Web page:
Toothbrushing and Toothpaste

Regular tooth brushing is important to remove plaque and food debris, and most importantly for distributing the fluoridated toothpaste.

Brushing Guidelines

  • Brush twice daily beginning as soon as teeth emerge.
    • Bedtime is most critical due to decreased salivary flow.
  • Caregiver should brush child's teeth until age 8 or 9, at least until they have developed the manual dexterity to write in cursive and tie their own shoes.
    • Young children can not reliably spit and will swallow toothpaste. Children learn to expectorate well between age 3 and 5 years.
    • Young children have difficulty adequately brushing all areas.
    • Parents should continue to intermittently supervise brushing after children assume independence.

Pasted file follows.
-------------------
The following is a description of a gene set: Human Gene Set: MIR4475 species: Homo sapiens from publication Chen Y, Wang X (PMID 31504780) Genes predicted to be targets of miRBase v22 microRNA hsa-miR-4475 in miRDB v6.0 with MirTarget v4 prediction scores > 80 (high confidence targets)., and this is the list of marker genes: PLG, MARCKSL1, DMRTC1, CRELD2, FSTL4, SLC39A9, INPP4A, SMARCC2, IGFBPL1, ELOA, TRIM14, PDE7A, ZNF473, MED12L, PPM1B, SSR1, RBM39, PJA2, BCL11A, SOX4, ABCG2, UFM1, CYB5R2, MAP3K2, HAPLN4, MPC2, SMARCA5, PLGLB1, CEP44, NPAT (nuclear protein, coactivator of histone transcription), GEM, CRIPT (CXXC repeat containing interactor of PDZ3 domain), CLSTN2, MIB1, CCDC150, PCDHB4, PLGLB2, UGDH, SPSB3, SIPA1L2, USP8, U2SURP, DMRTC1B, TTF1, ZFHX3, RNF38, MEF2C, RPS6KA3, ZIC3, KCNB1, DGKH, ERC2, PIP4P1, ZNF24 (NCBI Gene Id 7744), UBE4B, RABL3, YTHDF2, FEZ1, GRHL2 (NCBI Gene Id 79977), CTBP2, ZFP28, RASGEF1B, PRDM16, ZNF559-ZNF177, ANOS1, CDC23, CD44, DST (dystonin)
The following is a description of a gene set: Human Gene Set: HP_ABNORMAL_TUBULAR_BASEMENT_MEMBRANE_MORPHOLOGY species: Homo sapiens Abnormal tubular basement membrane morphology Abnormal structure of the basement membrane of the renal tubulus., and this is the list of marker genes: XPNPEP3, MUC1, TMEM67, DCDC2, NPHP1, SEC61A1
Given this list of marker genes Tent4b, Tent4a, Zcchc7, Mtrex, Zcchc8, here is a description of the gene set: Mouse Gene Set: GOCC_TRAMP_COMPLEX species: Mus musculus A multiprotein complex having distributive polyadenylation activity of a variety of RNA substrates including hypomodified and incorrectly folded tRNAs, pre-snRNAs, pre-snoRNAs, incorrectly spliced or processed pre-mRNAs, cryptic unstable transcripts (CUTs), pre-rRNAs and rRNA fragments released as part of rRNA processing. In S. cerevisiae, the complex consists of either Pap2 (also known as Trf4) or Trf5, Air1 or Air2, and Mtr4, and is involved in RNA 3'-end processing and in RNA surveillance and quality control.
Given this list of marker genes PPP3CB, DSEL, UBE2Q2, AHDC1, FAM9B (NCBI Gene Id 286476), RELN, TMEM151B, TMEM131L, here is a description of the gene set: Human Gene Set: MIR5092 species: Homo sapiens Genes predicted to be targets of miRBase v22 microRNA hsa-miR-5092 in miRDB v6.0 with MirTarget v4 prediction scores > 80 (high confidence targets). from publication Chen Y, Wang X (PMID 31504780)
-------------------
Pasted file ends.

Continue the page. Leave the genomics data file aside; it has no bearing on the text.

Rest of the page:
• Caregivers should place only a smear (under two years) or pea size dab (children over age 3) of fluoridated toothpaste on the child's toothbrush.
  • Caregiver should stand or sit behind child.
  • Lift lip and brush along the gumline.
  • Child should spit out, not rinse, after brushing to increase topical fluoride exposure.
Joanna Douglass, BDS, DDS
Joanna Douglass, BDS, DDS

Small Smear (grain of rice size):

Less than 3 years of age

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Pea Sized:
3 years & over, regardless of caries risk

Rocio Quiñonez DMD, MPH
Rocio Quiñonez DMD, MPH

References

Chestnutt IG, Schafer F, Jacobson AP, Stephen KW. The influence of tooth brushing frequency and post-brushing rinsing on caries experience in a caries clinical trial. Community Dentistry & Oral Epidemiology. 1998;26(6):406-11.

Wright JT, Hanson N, Ristic H et al. Fluoride toothpaste efficacy and safety in children younger than 6 years: A systematic review. JADA. 2014. 145(2): 182-189.